Author's Note: Wow, writing this chapter was like pulling teeth for me, and I don't even know why. It took me all morning to finish it...which you needed to know. Thanks for sticking with me, ya'll, and reading this bit of nonsense. :)
Rose Weasley meant something to him. It was an unavoidable truth, a truth that he knew had been building for some time. Thankfully, Scorpius was well-tuned to his emotions (for his gender, or so his mother had always told him), and he hadn't been bludgeoned over the head with his obvious affection for her. He could only imagine how unpleasant it would be to simply realize that one liked Rose Weasley one day.
It had started, predictably, with the initiation of their game, and began to crystallize in his brain as he watched her snigger over Rafe Thomas reciting a sonnet at her cousin Lily. Initially he had been confused because Rose was not the one at the receiving end of the iambic pentameter, but then he sat back and watched in appreciation. It was one thing to concoct a nefarious plot, and entirely another thing to see it to fruition. Scorpius recognized Rose's genius and even surprised her with a thank you Owl for the week's entertainment. It had been a curious feeling, having an inside joke with a person from a different house.
He reckoned that she knew how he felt. It wasn't that he was open with his feelings, in fact he took extra measures to be careful around her, but it would be unwise to take her powers of perception for granted. Rose was a clever girl; even without overt behavior, she had to think that he cared for her, if only a little. Hadn't they visited each other like regularly chums over that summer before their last year at Hogwarts? People who had adversarial relationships (like they were meant to have) did not actively spend time together.
"Do you take sugar, Scorpius?" asked Mrs. Weasley.
He favored her with a tentative smile. It was a smile that he'd practiced before coming over, making sure that it bore no trace of a smirk. "No thank you. I take my tea plain."
The older woman smiled back, handing him a double-walled glass tea cup. He brought the cup to his nose and inhaled deeply. It smelled of fresh fields and orchids. "Is this Iron Goddess, ma'am?"
"Yes," she smiled again. "I like it over Earl Grey, though we have that too if you prefer."
He met Rose's surprised eyes, but then turned to his hostess and shook his head. "No, I prefer oolongs and greens…"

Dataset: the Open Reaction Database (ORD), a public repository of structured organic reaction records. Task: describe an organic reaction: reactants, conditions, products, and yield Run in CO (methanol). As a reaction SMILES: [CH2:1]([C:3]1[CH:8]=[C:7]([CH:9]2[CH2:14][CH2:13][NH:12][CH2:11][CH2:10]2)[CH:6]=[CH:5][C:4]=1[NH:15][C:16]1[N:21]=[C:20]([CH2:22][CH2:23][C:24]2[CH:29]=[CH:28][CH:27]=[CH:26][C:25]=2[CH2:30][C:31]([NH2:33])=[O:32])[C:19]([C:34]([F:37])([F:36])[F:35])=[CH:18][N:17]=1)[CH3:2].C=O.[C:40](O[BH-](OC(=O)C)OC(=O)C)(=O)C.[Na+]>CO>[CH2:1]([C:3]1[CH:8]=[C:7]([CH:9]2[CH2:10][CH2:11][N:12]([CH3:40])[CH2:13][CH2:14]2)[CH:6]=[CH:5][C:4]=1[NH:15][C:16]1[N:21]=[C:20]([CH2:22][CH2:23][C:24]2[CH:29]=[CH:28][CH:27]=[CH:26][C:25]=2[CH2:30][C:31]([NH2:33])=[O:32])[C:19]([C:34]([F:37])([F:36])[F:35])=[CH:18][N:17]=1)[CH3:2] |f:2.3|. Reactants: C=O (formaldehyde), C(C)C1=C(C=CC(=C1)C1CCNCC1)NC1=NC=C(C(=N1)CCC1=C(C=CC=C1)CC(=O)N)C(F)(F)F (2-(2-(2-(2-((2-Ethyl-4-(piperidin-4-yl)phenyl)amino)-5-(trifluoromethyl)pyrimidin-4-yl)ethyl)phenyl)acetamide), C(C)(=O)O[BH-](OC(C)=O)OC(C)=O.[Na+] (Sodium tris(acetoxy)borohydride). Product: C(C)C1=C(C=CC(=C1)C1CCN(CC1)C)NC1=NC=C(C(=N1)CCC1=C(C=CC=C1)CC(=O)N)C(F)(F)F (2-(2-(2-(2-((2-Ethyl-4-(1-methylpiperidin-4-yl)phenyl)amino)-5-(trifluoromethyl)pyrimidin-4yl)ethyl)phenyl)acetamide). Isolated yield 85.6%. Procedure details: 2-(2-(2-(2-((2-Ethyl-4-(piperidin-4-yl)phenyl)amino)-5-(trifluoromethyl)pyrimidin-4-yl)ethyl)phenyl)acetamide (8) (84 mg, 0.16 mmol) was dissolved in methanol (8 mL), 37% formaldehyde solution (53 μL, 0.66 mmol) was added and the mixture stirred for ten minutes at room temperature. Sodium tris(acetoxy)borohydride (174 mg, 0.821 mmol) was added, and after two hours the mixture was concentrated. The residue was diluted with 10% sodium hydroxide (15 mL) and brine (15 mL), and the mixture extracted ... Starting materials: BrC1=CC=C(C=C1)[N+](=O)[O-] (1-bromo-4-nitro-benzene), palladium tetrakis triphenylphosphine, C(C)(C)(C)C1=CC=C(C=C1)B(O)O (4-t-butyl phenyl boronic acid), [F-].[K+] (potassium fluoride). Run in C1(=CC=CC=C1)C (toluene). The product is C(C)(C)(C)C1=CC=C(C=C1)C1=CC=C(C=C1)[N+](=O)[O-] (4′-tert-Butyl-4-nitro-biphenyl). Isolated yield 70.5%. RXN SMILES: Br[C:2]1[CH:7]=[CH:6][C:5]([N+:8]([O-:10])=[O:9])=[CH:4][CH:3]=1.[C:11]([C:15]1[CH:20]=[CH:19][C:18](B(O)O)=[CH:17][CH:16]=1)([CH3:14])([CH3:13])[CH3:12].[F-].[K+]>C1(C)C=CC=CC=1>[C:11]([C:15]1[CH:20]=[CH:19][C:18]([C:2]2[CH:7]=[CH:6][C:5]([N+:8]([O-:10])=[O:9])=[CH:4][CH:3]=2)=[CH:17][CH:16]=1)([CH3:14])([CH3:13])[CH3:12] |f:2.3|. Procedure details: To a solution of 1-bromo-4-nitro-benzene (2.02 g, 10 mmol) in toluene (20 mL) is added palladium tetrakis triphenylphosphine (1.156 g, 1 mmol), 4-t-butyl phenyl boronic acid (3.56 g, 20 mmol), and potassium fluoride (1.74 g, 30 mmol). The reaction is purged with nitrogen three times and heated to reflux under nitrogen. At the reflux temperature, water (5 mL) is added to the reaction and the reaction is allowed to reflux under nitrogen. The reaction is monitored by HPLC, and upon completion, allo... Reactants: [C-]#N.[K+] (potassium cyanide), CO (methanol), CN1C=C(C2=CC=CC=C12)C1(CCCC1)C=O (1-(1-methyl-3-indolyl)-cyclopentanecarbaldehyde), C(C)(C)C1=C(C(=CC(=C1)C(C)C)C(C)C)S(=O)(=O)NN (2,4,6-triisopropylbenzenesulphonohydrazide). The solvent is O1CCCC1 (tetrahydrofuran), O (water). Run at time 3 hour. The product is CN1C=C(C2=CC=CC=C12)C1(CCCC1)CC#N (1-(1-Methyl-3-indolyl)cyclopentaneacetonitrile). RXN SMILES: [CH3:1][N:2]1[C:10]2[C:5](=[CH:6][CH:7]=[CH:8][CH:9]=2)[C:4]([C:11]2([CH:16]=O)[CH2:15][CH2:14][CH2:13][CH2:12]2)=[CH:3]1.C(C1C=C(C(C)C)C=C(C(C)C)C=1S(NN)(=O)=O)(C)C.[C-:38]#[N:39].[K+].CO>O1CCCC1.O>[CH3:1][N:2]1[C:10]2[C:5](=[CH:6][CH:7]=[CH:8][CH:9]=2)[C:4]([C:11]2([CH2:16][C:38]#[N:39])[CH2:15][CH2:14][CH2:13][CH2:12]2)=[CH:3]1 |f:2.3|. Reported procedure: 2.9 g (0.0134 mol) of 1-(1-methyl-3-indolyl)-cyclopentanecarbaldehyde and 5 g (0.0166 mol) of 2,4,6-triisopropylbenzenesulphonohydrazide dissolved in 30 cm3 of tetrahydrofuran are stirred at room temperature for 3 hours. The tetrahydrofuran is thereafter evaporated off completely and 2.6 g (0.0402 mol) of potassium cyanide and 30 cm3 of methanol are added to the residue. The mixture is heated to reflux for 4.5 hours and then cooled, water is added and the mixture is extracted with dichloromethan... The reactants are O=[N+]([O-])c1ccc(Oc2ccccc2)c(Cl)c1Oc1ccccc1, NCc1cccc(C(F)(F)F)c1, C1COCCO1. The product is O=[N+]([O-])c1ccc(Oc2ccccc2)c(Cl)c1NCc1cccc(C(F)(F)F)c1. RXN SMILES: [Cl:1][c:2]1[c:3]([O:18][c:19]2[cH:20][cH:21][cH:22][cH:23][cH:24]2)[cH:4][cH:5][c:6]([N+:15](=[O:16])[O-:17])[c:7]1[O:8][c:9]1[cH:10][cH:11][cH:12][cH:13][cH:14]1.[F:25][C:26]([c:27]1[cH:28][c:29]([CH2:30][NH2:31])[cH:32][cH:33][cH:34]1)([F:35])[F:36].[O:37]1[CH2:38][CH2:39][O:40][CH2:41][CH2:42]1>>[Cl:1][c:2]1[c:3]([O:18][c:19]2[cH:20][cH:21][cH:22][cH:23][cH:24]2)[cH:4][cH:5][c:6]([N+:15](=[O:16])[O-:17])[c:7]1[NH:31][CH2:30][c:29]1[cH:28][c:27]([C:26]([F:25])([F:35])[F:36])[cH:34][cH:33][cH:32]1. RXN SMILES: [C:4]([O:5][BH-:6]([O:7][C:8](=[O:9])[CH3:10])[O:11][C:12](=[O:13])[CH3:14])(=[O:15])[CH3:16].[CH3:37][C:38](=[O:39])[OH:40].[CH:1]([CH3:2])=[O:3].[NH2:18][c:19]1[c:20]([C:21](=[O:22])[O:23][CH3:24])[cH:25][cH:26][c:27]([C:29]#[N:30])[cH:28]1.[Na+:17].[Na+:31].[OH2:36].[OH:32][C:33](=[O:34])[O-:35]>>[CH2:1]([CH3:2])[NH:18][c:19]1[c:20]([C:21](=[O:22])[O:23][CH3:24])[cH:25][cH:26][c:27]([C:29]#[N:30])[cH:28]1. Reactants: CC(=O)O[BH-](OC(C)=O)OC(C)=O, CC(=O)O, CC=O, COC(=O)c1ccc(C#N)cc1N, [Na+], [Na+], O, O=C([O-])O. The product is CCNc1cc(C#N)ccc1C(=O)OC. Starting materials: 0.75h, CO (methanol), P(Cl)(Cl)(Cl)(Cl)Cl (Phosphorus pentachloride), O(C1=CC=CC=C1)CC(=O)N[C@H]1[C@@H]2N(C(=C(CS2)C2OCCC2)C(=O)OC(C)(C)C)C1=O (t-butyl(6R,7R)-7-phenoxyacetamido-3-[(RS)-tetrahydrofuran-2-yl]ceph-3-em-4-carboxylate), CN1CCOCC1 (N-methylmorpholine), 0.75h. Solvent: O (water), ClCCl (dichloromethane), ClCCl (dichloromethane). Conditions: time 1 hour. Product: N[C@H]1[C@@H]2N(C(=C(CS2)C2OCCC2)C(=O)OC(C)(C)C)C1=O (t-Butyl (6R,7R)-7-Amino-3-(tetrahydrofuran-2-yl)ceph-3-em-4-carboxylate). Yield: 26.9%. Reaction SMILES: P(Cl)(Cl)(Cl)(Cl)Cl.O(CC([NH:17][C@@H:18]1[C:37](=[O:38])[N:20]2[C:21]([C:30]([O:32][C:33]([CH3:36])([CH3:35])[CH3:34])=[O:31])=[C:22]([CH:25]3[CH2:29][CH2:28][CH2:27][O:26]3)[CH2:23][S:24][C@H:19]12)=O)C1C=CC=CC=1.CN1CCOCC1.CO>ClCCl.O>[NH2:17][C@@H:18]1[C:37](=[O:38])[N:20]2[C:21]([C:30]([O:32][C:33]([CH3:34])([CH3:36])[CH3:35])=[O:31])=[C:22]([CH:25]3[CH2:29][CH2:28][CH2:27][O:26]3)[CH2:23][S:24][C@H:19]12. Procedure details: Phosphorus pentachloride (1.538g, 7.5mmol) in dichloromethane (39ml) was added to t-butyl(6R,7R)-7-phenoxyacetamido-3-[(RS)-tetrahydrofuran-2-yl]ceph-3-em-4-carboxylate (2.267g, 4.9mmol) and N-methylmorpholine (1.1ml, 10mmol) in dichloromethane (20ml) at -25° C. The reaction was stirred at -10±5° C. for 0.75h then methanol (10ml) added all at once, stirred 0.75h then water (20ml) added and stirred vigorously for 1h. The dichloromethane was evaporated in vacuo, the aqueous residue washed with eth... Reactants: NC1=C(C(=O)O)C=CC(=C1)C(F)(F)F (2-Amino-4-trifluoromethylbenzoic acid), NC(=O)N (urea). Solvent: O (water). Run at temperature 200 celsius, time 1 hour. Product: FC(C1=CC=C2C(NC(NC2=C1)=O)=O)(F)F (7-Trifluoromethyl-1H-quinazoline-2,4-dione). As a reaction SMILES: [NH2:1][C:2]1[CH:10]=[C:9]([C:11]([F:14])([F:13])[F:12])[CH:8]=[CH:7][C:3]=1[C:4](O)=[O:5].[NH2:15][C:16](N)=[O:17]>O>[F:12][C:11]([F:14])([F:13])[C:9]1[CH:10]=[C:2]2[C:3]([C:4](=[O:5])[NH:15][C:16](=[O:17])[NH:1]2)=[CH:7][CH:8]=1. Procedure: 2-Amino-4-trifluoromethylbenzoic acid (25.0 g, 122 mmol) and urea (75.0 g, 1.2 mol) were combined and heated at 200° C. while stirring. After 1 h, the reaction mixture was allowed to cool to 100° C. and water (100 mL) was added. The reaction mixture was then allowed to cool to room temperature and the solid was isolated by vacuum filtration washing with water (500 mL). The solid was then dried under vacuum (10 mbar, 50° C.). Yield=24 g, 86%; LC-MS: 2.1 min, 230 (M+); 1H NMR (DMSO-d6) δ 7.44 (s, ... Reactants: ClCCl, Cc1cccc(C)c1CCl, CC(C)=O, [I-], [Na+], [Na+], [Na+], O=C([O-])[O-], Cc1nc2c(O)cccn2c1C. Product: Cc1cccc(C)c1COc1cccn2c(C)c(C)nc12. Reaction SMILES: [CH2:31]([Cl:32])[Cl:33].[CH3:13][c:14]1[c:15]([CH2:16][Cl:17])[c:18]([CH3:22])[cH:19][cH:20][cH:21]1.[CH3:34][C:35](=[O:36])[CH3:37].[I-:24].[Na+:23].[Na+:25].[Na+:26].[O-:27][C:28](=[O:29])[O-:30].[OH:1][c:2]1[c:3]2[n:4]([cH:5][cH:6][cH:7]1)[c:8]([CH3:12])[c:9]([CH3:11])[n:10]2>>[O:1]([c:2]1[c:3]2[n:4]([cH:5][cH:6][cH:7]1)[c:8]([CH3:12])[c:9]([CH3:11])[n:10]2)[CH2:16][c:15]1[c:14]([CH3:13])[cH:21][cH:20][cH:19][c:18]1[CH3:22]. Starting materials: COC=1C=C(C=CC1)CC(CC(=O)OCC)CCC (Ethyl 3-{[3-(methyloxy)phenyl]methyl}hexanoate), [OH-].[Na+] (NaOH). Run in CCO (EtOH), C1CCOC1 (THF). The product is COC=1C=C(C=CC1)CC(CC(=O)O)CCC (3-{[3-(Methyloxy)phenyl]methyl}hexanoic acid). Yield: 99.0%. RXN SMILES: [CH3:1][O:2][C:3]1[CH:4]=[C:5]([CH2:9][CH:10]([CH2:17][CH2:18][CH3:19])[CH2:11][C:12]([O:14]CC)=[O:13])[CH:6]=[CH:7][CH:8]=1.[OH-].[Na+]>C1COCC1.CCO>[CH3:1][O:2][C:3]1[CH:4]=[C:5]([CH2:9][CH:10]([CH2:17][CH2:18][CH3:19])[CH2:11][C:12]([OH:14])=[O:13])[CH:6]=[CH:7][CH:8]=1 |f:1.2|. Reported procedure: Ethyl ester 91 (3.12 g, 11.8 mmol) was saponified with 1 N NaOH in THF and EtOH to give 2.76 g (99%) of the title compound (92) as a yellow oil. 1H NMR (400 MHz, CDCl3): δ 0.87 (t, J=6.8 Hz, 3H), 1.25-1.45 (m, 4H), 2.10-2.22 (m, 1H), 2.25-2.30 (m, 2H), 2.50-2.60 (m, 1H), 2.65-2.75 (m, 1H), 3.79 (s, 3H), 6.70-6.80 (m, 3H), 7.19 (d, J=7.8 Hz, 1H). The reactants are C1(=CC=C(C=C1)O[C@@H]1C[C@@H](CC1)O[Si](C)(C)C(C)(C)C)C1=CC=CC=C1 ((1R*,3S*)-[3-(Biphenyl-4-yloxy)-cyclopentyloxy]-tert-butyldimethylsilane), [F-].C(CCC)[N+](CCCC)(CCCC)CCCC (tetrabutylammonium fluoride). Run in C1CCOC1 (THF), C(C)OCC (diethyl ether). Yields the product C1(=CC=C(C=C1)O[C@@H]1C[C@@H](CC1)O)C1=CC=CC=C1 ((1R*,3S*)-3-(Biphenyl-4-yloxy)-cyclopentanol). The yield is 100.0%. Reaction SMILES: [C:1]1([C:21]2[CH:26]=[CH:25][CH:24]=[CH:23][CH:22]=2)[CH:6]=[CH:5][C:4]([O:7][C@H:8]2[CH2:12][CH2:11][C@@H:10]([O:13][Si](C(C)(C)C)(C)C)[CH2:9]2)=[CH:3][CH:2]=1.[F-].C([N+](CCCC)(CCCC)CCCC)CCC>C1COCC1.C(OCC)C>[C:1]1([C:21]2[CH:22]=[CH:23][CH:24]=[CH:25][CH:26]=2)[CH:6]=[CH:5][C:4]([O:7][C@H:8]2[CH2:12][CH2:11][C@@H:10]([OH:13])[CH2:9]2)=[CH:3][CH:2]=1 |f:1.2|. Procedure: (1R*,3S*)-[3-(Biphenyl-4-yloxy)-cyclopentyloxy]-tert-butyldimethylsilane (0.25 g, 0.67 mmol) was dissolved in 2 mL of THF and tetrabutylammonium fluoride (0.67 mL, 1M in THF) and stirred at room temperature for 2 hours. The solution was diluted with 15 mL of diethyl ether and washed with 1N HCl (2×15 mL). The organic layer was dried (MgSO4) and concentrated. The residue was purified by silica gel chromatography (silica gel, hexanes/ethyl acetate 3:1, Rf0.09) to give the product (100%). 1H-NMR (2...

Scorpius might have said more, might have gone on to discuss his experience visiting the tea plantations in Hangzhou, but his vocal chords abandoned him as he caught Mr. Weasley's thunderous expression. Instead, he cleared his throat and took a sip of his tea.
The exchange was not lost on the two Weasley females. "Ron."
With the censorious syllable from his wife, Ron Weasley eased his frown into something resembling a slight grimace. "What? You two are acting as though I've hexed the boy."
"Don't be silly, Ronald; you promised you wouldn't, and I believe you…"
Scorpius almost spit out his tea. She'd had to exact a promise?
"However, must you look so…hostile? It's not every day Rose has someone round for afternoon tea," Mrs. Weasley hissed, as though she weren't speaking in a stage whisper.
Rose rolled her eyes.
"Oh, so first I can't hex him, and now I can't even look at him funny? Unbloodylikely. He's…"
"Don't you dare say what I think you're about to say…"
"…a boy! He's a boy sniffing around my Rosie!" Mr. Weasley shouted, getting to his feet. At this point, Scorpius was too busy watching how quickly Rose's father's face was changing from white to rhubarb to be scared of the man, or considered the implications of his words.
"Honestly, Dad, you're jumping to conclusions. Scorpius and I only stopped calling each other by our surnames this year," Rose reasoned. "He's not really A Boy."
"I beg your pardon," Scorpius tried to interject.
"He's not a boy, Rosie? Is that the best that you can come up with? Then what is he?" her father asked.
Rose shrugged. "He's…we're…"
"Friends," Scorpius said.
Mr. Weasley sat down with a thump. "Friends? How do a Gryffindor and a Slytherin become friends?"
Scorpius figured that he would allow Rose to answer the question. After all, she would know best how to handle her own parent. "By a very stupid accident."